Firstly, how that He had corrected their ideas about the Messiah.

Secondly, how that He had fulfilled the highest hopes that could have been theirs concerning the Messiah.

Thirdly, how that He had far transcended anything that ever they had thought.

You must remember that these Gospels were never written to convince unbelievers. They were written to interpret to believers, to help the faith of believers by interpretation. Matthew’s Gospel, written as it was at a time of transition, was written in order to interpret and confirm faith in Christ by showing what Christ really was, what He really came for, and in that way to correct and adjust their conceptions of the Messiah. Their conceptions of Him were inadequate, distorted, limited, and sometimes wrong. These records were intended to put them right, to show that Christ had fulfilled the highest, and best, and truest Messianic hopes and expectations, and had infinitely transcended them all. You need Paul to interpret Matthew, and Mark, and Luke, and John; and he does it. He brings Christ into view as One in Whom every hope is realised, every possibility achieved. Were they expecting an earthly kingdom, and deliverance and blessing in relation thereto? Christ had done something infinitely better than that. He had wrought for them a cosmic redemption; not a mere deliverance from the power of Rome or any other temporal power, but deliverance from the whole power of evil in the universe – “Who delivered us out of the power of darkness, and translated us into the kingdom of the Son of his love”. Matthew had particularly stressed the fact of the kingdom, but the Jewish idea of the kingdom with which he was confronted was so limited, so earthly, so narrow. With a new emphasis Paul, by the Spirit, brings into view the nature and immensity of the kingdom of the Son of God’s love.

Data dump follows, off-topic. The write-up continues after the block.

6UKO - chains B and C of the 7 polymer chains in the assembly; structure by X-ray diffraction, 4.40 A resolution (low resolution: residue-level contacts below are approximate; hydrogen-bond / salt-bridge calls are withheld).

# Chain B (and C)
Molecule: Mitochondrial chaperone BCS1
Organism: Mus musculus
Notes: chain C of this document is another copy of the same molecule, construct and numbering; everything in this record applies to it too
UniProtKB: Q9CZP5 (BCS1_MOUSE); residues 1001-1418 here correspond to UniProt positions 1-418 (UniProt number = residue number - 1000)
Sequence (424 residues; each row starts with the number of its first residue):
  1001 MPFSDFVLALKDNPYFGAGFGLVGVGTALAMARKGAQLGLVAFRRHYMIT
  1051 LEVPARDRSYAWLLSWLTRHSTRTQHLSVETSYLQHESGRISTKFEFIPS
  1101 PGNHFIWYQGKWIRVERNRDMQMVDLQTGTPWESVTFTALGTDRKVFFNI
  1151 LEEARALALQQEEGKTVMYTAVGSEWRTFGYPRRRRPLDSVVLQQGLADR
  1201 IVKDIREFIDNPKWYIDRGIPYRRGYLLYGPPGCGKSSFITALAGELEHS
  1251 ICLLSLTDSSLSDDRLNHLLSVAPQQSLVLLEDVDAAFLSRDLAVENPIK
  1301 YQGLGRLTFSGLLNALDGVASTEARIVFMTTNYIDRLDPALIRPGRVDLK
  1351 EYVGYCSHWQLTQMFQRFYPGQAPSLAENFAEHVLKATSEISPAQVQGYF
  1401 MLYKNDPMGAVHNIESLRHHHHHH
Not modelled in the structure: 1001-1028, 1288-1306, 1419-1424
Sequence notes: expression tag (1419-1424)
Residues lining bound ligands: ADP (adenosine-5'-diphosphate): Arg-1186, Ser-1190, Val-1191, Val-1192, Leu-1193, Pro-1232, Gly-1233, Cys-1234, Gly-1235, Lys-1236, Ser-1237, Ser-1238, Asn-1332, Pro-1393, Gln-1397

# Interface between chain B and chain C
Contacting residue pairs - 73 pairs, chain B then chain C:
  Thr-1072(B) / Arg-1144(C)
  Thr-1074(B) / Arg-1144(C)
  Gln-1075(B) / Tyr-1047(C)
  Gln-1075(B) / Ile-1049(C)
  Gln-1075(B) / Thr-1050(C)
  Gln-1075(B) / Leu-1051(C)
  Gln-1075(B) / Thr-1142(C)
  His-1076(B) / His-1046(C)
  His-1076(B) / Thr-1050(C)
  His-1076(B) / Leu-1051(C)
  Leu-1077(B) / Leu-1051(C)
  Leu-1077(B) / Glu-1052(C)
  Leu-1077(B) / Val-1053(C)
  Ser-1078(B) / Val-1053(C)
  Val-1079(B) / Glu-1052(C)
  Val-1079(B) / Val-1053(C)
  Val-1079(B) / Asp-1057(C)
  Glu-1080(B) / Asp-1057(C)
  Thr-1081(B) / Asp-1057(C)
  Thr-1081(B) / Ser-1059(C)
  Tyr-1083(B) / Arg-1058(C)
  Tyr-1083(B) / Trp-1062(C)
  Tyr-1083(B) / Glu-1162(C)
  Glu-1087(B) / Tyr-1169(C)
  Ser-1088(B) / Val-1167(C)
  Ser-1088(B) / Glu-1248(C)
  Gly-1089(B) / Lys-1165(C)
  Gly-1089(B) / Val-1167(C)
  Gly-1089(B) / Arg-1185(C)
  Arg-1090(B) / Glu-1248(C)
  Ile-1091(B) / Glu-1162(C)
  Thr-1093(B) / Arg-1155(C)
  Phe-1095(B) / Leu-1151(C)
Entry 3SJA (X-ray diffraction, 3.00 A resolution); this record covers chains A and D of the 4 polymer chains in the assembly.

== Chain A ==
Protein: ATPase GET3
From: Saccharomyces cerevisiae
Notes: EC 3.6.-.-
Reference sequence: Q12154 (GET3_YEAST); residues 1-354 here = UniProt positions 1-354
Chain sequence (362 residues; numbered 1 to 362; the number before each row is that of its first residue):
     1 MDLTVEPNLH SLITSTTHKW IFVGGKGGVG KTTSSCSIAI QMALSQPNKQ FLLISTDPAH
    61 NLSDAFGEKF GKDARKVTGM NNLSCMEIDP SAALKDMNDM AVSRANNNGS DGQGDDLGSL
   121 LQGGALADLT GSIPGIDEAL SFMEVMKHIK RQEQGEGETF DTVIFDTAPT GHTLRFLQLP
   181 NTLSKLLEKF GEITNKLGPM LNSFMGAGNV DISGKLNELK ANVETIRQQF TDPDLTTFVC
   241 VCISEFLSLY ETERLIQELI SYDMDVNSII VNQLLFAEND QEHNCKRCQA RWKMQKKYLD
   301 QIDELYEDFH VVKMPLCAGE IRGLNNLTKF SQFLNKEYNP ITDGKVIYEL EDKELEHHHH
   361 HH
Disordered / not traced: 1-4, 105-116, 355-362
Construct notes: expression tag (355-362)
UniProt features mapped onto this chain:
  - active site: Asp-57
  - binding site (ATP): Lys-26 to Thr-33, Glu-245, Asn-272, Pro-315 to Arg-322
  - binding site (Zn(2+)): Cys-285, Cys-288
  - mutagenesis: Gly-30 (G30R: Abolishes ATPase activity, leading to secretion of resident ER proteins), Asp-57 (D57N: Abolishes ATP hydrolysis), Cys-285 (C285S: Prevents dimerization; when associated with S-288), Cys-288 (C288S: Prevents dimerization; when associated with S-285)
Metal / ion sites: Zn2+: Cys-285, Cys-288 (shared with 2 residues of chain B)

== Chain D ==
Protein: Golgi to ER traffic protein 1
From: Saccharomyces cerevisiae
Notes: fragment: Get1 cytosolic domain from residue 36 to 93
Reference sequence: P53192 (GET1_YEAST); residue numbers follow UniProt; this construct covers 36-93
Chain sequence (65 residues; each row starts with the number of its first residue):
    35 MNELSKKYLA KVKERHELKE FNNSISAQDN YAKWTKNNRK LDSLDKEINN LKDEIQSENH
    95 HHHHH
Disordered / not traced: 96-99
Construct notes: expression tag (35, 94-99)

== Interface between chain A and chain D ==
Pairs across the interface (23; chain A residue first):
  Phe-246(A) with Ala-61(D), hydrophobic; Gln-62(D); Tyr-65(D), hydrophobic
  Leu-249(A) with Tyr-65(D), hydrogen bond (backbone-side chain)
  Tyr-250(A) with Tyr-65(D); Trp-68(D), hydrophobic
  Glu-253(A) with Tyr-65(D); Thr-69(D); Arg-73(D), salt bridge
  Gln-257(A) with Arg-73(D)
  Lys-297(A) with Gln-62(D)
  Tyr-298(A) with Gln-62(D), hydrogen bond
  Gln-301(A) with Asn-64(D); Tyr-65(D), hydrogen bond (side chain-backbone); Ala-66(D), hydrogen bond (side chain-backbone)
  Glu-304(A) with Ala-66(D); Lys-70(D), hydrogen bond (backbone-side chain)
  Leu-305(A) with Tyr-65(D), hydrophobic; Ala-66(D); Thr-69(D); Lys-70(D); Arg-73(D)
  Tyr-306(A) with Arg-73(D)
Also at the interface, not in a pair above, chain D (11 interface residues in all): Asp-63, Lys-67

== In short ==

Now we can see something of what deliverance from our enemies means. We shall not follow that through, but pass on with just that glimpse of it. Such an unveiling as this was a corrective. It revealed a fulfilment in a deeper sense than they had expected, but it was a transcendence of their fullest hope and expectation. Paul interpreted the Christ for them in His fuller meaning and value. He himself had begun on their level. Their conception of Christ had been his own. But after it pleased God to reveal His Son in him a continuous enlargement in Paul’s knowledge of Christ began through an ever-growing unveiling of what He was.

Of course, as Saul of Tarsus, Paul never believed that Jesus of Nazareth was the Messiah. This takes us a step further back in his conception. He believed that Jesus was an impostor, and so he sought to blot out all that was associated with Him in the world.

Paul, then, had to learn at least two things. He had to learn that Jesus of Nazareth was the Messiah, but he also had to learn that Jesus of Nazareth far transcended all Jewish conceptions of the Messiah, all his own ideas, all his own expectations as bound up with the Messiah. He not only learned that He was the Messiah, but that as Messiah He was far, far greater and more wonderful than his fullest ideas and conceptions and expectations. Into that revelation he was brought by the grace of God.